Ohinemuri Regional History Journal 51, September 2007
(by courtesy of New Zealand Golf News)
Appropriately, the centenary of the Waihi Golf Club was held over Labour Weekend, October 20-21, 2006.
Appropriate because it was exactly one hundred years ago, at a public meeting on Friday, October 26, 1906, that Waihi Golf Club was formally constituted.
The town of Waihi is synonymous with gold, its origin and continued existence to the present day bound up with the mining of this precious metal.
The great Martha gold lode, up to 100 feet wide in places, made Waihi in 1906 one of the great mine centres in the world and the largest town south of Auckland, and it was time it had a golf club.
The Superintendent of the Waihi mine, Mr H.P. Barry, became the first president of the club, and 25 other gentlemen and eight ladies made up the inaugural membership.
The history of the club reveals an association with many of Waihi's prominent citizens and as the century unfolded some individuals and families were to play important roles in the growth of the club.
From 1906 to 1952 the club was sited on farmland belonging to the pioneer family of William Hollis, well known for years as "Hollis's Bush" from the small remnant of bush surviving from the demands of mill, furnace and mine.
On the whole the Hollis landlords and the club co-existed amicably though naturally there was some friction between the competing needs of golfers and farmer.
Lady golfers, not surprisingly, were wary of the Hollis bull and more than once asked the committee to request it be tethered on ladies day.
The Hollis pigs were guilty on occasion of rooting in the fairways and their goats were known to break into the clubhouse verandah.
However, younger son, Edgar Hollis took over the farm and with other family members joined the club.
Edgar and brother Bill both took on green keeping duties at times, and Edgar won the senior championship every year between 1939 and 1949 except for the year 1946, while Bill was still playing in his seventies in the 1960's.
The name of Morpeth is honourably associated with New Zealand golf and the Morpeth family with the Waihi club.
Father, Henry Douglas Morpeth was appointed the first Town Clerk of Waihi Borough in 1902.
He and his six sons were all at one time or another members of the club, one or other holding such offices as secretary, treasurer, or caddy master.
Two sons, Gerald a.k.a. Tad, and youngest son, Sloan, won the senior club championship, and Sloan, while still at school, won the Auckland Provincial Championship in 1914.
Sloan was to go on to win the New Zealand Amateur Championship on three occasions, in 1920, 1927 and 1929 and in 1928 the New Zealand Open (as an amateur) at Balmacewen, Dunedin.
Following the death of two of the brothers in the First World War and their father in 1918 the Morpeth family left Waihi.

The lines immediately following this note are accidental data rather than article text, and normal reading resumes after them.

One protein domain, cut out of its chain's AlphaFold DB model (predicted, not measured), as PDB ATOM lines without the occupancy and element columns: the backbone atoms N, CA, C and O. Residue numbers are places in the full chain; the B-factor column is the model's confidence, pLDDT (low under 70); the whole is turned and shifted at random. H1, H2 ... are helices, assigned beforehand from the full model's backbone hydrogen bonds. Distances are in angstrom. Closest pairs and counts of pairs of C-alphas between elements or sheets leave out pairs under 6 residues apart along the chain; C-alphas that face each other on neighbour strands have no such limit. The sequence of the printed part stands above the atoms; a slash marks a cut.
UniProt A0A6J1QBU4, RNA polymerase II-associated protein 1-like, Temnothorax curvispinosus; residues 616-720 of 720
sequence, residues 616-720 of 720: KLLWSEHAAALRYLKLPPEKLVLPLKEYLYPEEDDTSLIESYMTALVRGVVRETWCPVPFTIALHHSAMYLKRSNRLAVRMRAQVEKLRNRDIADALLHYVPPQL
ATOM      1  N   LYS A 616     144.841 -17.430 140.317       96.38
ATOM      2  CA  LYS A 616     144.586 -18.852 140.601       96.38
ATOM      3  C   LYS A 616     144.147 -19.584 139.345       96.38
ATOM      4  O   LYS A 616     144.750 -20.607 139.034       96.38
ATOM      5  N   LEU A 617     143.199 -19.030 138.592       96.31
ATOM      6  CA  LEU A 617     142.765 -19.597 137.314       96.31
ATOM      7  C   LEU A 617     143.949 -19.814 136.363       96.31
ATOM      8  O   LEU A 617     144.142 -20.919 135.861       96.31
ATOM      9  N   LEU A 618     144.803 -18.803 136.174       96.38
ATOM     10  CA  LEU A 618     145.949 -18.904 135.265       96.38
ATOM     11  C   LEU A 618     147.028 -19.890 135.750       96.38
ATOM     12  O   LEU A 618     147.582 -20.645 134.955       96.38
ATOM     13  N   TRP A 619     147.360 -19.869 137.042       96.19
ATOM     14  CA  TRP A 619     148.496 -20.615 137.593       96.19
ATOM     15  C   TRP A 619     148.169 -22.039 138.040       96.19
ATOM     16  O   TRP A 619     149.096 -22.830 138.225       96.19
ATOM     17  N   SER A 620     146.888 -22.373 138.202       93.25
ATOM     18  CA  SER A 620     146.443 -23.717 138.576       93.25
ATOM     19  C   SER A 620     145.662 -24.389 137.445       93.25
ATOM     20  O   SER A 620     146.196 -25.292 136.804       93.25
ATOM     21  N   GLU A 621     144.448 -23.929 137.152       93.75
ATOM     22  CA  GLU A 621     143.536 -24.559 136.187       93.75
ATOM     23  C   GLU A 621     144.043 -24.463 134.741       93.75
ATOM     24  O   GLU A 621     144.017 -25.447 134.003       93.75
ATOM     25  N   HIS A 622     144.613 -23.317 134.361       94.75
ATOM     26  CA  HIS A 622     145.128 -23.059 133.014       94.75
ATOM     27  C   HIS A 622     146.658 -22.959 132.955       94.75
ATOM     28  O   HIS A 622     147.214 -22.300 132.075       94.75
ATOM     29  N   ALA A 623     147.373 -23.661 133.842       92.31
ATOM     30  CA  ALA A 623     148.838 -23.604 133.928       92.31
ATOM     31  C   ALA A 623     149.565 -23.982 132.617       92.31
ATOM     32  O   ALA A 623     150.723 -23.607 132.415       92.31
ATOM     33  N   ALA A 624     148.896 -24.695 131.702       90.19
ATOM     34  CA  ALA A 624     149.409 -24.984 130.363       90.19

Waihi Golf Club Hollis' Bush course was a nine-hole course, initially with a par of 73 for men (the eighth, Sheol, was par 3 ½) and par 100 for women (the seventh, Jacksons, was par 8).
After the second World War, a rapidly expanding membership, an anxiety over the annual leasehold arrangement, and a looming possibility that the land could be taken by the government for educational purposes forced the committee to look for an alternative site.
Farmland five kilometres out of town on Woodlands Road was bought and in 1953 Waihi Golf Club was reborn on its new site.
Eighteen holes were developed at the Woodlands Road course by dint of hard voluntary labour and many hours of back-breaking toil chopping out manuka and blackberry, removing fences, building greens and a clubhouse, and planting trees and shrubs along fairways and boundary fences.
Until 1969 the grazing of sheep and closing the course for a hay harvest provided revenue for ongoing course improvement and clubhouse upgrading.
A farm committee and a finance committee were critical components of the administration.
Two adjoining clubs at Katikati and Waihi Beach closed their doors and joined the Waihi Club at its central Woodlands Road site.
Fifty-three years on and following a re-construction of all eighteen greens between 1993-1997 and a major clubhouse makeover, Waihi Golf Club stands tall among the country clubs of New Zealand.
A gathering of past and present club notables, or their family representatives, attended the Centennial Dinner on Labour Weekend.
Nine past residents, five life members, including John Woodland, the longest-serving member, (24 years as secretary or treasurer), Diane Spiers, the longest-serving active member, and Raynor Nottle, ex-treasurer, ex-president, eight times club senior champion and a golfer who has beaten his age so many times the club ran out of honours board space were in attendance.
Hopefully, the club will also be able to honour other individuals and families who did more than their share in shaping the 100 year history of the club.
Names such as Haszard, Jesney, Kneebone, Dillimore, Cullen, Pivac, and Quinlan hold a memorable place in the history of the club.
There may not be as much gold in them thar' hills, but there was no denying the golden celebration of Waihi Golf Club.